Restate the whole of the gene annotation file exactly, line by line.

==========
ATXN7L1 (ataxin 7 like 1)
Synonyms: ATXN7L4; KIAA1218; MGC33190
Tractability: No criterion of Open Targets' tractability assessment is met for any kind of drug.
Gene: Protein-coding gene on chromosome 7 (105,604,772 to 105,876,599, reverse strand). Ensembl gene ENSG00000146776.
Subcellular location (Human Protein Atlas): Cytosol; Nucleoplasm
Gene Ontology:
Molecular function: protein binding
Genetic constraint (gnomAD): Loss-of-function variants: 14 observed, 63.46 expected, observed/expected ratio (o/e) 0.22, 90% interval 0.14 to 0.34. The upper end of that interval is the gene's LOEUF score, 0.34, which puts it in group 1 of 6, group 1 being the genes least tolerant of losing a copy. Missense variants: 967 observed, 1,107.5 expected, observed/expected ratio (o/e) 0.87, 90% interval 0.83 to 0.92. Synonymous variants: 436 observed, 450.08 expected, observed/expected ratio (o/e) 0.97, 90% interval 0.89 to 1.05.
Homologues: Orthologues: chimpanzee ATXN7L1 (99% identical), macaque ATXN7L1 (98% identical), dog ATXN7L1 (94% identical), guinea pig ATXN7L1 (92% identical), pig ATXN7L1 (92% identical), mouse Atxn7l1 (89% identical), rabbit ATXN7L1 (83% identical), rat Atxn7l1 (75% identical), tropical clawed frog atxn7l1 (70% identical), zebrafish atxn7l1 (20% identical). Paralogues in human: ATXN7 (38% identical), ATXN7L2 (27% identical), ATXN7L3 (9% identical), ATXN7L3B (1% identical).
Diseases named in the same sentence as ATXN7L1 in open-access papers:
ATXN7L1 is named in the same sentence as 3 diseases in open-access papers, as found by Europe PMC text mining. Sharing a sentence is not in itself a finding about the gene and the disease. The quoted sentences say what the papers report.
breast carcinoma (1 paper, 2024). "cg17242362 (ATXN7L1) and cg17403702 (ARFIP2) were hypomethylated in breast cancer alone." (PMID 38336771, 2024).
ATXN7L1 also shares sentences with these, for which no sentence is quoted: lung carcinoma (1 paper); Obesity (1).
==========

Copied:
ATXN7L1 (ataxin 7 like 1)
Synonyms: ATXN7L4; KIAA1218; MGC33190
Tractability: No criterion of Open Targets' tractability assessment is met for any kind of drug.
Gene: Protein-coding gene on chromosome 7 (105,604,772 to 105,876,599, reverse strand). Ensembl gene ENSG00000146776.
Subcellular location (Human Protein Atlas): Cytosol; Nucleoplasm
Gene Ontology:
Molecular function: protein binding
Genetic constraint (gnomAD): Loss-of-function variants: 14 observed, 63.46 expected, observed/expected ratio (o/e) 0.22, 90% interval 0.14 to 0.34. The upper end of that interval is the gene's LOEUF score, 0.34, which puts it in group 1 of 6, group 1 being the genes least tolerant of losing a copy. Missense variants: 967 observed, 1,107.5 expected, observed/expected ratio (o/e) 0.87, 90% interval 0.83 to 0.92. Synonymous variants: 436 observed, 450.08 expected, observed/expected ratio (o/e) 0.97, 90% interval 0.89 to 1.05.
Homologues: Orthologues: chimpanzee ATXN7L1 (99% identical), macaque ATXN7L1 (98% identical), dog ATXN7L1 (94% identical), guinea pig ATXN7L1 (92% identical), pig ATXN7L1 (92% identical), mouse Atxn7l1 (89% identical), rabbit ATXN7L1 (83% identical), rat Atxn7l1 (75% identical), tropical clawed frog atxn7l1 (70% identical), zebrafish atxn7l1 (20% identical). Paralogues in human: ATXN7 (38% identical), ATXN7L2 (27% identical), ATXN7L3 (9% identical), ATXN7L3B (1% identical).
Diseases named in the same sentence as ATXN7L1 in open-access papers:
ATXN7L1 is named in the same sentence as 3 diseases in open-access papers, as found by Europe PMC text mining. Sharing a sentence is not in itself a finding about the gene and the disease. The quoted sentences say what the papers report.
breast carcinoma (1 paper, 2024). "cg17242362 (ATXN7L1) and cg17403702 (ARFIP2) were hypomethylated in breast cancer alone." (PMID 38336771, 2024).
ATXN7L1 also shares sentences with these, for which no sentence is quoted: lung carcinoma (1 paper); Obesity (1).